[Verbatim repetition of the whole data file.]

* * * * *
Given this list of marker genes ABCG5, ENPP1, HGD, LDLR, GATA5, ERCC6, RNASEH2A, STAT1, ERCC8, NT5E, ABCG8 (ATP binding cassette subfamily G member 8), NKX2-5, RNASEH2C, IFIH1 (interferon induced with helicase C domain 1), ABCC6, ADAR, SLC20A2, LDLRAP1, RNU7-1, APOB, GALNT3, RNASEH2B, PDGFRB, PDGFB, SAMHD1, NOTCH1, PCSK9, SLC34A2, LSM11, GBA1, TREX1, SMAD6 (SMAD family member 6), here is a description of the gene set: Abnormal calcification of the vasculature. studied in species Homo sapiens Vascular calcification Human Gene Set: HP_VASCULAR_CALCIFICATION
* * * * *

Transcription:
Given this list of marker genes ABCG5, ENPP1, HGD, LDLR, GATA5, ERCC6, RNASEH2A, STAT1, ERCC8, NT5E, ABCG8 (ATP binding cassette subfamily G member 8), NKX2-5, RNASEH2C, IFIH1 (interferon induced with helicase C domain 1), ABCC6, ADAR, SLC20A2, LDLRAP1, RNU7-1, APOB, GALNT3, RNASEH2B, PDGFRB, PDGFB, SAMHD1, NOTCH1, PCSK9, SLC34A2, LSM11, GBA1, TREX1, SMAD6 (SMAD family member 6), here is a description of the gene set: Abnormal calcification of the vasculature. studied in species Homo sapiens Vascular calcification Human Gene Set: HP_VASCULAR_CALCIFICATION